“Imagine a computer programmer,” asks Lilibeth Perez in her speech and adds “You probably thought of a male, Caucasian, in his thirties, poor social skills, maybe poorly dressed.” This is the general stereotype of people who works in computing sector. Actually, the numbers are in the articles confirmed that this statement is not be only a stereotype but a reality of the sector which lacks of diversity in both racial and gender.
The numbers in the articles are quite shocking about the diversity in computer culture. After the numbers revealed, big tech companies started to be aware of the problem and they aimed to balance the numbers. Some of the companies started to take actions. For instance, Facebook expanded its summer internship program for minority computer science majors and started a new internship for minority business majors. Moreover, some tech companies sent their employees to high schools to guide underprivileged students.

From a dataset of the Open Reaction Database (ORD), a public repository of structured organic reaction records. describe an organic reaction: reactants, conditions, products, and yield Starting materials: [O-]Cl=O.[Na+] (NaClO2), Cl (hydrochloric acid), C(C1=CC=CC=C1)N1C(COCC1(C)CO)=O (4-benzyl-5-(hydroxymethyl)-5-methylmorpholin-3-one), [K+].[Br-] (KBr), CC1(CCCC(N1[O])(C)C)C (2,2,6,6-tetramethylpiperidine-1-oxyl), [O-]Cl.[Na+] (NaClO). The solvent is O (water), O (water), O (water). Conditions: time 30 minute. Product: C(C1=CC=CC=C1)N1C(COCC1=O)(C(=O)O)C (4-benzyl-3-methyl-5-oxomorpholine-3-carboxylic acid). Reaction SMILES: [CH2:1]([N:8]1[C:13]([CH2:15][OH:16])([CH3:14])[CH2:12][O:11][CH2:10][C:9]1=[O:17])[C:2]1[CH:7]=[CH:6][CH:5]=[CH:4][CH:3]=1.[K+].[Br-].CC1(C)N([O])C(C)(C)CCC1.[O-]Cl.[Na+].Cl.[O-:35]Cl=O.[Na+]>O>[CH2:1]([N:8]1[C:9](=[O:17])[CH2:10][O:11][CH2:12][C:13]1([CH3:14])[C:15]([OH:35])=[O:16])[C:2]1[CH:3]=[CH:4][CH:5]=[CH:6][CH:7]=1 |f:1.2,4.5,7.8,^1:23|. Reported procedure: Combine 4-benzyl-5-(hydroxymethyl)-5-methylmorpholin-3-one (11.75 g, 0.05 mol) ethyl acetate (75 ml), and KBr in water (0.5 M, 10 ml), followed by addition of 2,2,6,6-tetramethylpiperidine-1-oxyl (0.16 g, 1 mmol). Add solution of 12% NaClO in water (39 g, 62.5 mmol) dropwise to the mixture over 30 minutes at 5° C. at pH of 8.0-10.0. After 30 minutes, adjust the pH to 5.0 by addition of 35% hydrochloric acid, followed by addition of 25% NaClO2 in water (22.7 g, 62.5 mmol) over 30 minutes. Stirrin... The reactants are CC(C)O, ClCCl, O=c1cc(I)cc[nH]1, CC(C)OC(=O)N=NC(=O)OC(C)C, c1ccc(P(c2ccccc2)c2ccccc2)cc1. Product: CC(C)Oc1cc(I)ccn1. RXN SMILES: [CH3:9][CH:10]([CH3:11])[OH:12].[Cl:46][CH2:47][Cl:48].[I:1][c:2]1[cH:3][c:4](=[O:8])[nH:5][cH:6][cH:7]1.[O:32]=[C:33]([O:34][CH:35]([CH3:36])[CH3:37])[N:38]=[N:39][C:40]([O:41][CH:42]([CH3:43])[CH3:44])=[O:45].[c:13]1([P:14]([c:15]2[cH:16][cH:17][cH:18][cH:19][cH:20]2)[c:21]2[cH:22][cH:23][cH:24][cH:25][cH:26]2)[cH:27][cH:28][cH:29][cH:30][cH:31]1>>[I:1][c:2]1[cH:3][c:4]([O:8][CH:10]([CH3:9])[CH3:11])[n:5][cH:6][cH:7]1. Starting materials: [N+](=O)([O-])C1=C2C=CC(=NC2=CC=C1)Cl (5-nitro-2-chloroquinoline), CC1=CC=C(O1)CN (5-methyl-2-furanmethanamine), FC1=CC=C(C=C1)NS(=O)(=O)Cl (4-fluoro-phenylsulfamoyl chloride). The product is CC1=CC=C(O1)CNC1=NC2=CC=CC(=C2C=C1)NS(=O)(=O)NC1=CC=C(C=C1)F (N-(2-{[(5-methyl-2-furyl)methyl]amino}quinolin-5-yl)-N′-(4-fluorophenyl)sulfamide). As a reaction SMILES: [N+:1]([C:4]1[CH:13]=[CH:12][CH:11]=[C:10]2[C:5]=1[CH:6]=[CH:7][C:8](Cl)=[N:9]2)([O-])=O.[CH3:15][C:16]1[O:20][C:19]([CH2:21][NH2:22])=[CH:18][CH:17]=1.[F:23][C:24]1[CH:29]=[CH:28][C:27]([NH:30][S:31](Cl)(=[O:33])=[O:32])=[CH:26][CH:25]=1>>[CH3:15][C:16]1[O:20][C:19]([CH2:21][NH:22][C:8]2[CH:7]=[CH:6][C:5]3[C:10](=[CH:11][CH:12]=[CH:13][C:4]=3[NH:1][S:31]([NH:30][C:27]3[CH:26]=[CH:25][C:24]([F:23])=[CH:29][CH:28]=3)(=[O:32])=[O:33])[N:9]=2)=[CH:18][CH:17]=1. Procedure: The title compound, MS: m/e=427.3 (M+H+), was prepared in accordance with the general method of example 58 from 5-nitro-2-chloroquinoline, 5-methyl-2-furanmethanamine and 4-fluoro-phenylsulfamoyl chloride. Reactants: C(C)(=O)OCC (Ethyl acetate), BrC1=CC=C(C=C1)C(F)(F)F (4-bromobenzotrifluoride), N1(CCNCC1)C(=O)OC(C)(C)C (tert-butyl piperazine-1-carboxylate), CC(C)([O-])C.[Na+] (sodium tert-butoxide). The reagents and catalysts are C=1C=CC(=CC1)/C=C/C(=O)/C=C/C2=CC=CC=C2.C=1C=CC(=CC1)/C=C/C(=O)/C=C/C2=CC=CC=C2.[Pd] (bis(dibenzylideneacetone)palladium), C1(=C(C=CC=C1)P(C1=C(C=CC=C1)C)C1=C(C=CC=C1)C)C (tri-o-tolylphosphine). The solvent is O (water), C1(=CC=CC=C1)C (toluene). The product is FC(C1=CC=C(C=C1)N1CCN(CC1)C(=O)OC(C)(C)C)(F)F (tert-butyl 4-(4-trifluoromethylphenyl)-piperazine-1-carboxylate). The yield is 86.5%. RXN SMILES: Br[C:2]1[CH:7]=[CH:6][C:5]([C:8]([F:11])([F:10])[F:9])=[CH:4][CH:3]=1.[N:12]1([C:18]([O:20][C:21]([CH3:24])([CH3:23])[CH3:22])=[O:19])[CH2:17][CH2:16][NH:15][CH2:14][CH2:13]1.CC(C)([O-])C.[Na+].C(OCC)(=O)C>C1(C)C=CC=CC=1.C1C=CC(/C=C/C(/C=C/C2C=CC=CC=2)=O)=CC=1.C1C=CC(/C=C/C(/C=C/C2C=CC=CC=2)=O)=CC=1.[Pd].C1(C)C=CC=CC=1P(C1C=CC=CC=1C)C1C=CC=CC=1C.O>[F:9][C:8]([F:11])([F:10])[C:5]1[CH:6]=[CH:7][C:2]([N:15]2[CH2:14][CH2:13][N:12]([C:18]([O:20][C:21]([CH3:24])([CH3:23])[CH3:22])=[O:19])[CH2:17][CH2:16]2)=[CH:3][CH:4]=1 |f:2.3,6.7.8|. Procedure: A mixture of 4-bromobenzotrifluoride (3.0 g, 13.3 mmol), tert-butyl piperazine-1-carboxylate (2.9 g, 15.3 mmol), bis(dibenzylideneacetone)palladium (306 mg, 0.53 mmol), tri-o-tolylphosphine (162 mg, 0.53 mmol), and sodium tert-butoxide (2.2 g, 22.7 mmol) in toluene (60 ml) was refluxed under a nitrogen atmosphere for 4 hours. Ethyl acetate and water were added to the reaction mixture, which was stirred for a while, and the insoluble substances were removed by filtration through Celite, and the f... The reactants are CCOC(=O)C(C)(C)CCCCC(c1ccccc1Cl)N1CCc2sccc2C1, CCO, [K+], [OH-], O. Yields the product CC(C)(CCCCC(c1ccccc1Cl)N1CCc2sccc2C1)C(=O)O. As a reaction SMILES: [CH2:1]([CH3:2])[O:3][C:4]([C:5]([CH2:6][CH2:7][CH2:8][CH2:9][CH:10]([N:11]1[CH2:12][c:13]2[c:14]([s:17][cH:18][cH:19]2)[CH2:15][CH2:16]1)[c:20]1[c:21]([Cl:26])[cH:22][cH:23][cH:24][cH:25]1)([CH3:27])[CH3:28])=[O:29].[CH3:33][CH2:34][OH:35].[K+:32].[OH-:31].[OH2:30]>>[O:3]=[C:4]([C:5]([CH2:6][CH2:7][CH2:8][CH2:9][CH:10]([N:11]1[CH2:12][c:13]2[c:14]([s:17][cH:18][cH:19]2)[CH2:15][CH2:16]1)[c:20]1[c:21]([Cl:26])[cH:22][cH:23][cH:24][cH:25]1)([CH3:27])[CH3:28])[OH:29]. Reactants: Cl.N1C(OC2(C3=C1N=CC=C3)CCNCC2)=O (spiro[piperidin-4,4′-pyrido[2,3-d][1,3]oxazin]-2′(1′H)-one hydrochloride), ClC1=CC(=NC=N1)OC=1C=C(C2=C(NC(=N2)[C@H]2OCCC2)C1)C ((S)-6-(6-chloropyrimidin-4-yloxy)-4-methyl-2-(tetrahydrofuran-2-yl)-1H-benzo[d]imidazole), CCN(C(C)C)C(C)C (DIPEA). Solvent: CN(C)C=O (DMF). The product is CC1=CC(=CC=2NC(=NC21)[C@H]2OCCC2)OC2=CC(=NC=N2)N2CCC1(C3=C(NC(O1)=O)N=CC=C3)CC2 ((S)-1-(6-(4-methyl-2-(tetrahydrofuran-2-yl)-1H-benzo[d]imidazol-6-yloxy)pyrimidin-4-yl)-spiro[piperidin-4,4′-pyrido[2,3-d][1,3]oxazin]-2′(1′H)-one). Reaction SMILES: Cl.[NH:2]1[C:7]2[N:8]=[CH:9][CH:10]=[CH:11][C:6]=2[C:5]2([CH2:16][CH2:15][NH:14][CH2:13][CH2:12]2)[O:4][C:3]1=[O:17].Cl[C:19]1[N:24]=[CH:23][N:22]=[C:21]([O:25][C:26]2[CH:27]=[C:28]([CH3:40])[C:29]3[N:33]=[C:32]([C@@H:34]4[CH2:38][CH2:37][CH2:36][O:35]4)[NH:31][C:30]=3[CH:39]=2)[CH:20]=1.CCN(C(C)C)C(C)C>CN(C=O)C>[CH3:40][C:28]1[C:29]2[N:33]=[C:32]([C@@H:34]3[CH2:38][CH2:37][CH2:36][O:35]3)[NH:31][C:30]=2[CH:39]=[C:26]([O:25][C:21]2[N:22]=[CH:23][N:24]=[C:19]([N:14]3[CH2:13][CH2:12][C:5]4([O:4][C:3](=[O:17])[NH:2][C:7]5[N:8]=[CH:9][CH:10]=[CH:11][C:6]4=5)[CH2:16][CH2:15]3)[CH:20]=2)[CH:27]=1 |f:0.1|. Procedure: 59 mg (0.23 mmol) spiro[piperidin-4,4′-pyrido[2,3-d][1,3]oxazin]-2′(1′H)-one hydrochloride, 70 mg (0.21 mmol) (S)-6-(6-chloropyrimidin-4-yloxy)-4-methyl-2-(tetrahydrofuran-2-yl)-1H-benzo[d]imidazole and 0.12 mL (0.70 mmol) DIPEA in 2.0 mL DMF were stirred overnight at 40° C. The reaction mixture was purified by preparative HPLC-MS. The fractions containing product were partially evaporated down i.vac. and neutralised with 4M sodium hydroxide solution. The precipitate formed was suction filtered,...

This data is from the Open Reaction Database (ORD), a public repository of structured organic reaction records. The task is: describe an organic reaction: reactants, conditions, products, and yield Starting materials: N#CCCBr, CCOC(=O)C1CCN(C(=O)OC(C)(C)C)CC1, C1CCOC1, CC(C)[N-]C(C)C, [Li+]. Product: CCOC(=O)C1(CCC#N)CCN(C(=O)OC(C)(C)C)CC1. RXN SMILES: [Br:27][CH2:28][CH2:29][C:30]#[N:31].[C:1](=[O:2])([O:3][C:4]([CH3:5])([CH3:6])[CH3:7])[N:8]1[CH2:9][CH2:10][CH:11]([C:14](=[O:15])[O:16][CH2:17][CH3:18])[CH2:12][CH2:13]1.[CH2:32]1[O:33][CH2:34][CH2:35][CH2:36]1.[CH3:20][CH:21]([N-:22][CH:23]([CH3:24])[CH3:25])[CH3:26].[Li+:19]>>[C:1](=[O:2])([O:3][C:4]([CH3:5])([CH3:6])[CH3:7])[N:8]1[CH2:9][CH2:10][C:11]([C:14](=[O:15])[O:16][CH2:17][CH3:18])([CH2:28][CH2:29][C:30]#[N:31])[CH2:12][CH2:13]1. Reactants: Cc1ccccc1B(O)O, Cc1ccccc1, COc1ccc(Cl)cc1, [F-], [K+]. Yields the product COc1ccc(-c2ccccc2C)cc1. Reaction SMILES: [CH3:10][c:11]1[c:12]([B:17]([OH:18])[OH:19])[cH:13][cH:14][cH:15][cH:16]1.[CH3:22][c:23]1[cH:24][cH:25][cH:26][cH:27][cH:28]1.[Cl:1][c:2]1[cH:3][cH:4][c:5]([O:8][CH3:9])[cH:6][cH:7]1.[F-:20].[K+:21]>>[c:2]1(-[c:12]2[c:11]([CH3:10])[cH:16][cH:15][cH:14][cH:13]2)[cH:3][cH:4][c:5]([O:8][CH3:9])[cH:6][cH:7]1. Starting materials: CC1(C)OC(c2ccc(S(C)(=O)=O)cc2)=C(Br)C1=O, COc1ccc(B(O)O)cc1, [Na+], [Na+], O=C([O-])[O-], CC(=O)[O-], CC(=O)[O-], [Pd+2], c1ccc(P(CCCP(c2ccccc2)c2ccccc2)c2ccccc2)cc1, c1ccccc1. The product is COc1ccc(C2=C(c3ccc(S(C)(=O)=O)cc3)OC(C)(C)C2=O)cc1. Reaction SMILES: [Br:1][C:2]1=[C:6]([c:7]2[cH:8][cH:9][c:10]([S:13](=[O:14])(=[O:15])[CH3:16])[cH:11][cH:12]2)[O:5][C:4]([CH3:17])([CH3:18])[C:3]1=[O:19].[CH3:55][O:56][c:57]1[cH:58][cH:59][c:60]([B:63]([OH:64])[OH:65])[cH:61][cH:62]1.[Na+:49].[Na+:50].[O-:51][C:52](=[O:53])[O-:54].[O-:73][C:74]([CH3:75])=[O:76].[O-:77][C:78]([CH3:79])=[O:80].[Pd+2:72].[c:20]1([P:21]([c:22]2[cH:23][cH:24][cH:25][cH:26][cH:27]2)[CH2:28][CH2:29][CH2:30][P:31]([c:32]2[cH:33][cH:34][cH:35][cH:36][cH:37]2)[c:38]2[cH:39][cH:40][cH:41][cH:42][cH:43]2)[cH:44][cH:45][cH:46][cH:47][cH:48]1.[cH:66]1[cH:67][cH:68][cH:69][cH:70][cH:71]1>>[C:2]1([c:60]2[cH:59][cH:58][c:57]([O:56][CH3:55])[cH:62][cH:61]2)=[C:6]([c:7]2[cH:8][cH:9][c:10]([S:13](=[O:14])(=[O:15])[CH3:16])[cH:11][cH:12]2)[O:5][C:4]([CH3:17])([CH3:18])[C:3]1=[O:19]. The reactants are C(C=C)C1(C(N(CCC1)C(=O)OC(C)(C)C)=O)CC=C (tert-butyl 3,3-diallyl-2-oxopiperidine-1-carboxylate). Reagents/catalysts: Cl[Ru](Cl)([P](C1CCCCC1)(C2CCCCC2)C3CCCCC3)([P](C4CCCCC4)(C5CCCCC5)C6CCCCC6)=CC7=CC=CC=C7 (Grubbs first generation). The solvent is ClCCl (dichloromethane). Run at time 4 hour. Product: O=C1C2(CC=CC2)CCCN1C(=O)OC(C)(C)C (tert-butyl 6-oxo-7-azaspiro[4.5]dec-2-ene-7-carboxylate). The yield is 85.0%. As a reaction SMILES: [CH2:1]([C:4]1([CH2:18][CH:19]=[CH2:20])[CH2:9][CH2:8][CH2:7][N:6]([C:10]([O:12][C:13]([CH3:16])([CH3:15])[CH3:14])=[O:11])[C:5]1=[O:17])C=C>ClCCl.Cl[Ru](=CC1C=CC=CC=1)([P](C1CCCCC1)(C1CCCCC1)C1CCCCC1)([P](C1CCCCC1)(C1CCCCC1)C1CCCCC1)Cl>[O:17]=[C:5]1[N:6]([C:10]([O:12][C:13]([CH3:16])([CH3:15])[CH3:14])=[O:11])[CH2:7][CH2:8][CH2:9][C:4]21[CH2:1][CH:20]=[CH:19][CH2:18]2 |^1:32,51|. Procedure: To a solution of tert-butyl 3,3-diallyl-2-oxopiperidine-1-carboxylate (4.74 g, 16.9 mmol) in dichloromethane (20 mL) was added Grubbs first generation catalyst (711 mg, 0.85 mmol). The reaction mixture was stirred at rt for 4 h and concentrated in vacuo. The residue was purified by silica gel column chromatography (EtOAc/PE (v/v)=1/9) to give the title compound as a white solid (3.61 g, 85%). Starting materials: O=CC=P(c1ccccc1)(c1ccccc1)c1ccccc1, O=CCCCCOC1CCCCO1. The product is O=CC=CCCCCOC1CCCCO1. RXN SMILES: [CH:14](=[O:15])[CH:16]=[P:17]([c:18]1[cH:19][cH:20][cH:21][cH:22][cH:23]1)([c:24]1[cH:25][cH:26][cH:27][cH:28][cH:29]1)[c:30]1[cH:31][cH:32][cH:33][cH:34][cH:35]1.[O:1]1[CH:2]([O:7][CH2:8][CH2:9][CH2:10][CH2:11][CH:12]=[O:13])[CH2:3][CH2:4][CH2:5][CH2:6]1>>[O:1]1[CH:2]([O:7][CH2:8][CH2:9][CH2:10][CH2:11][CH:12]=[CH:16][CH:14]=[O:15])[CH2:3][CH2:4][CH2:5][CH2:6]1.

Although steps taken by tech companies are promising, I believe the most important thing to address the lack of diversity in tech industry is to define the underlying factors of this problem. As New Yorker states the conversation about diversity in tech is also a conversation about social change—about economic inequality, access to education, and the latent racism and sexism of an industry that prides itself on building the future. Therefore, the solution of this problem requires collaboration between government agencies, tech companies and social organizations.
1. http://www.huffingtonpost.com/rebecca-novak/diversity computerprogramming_b_4303004.html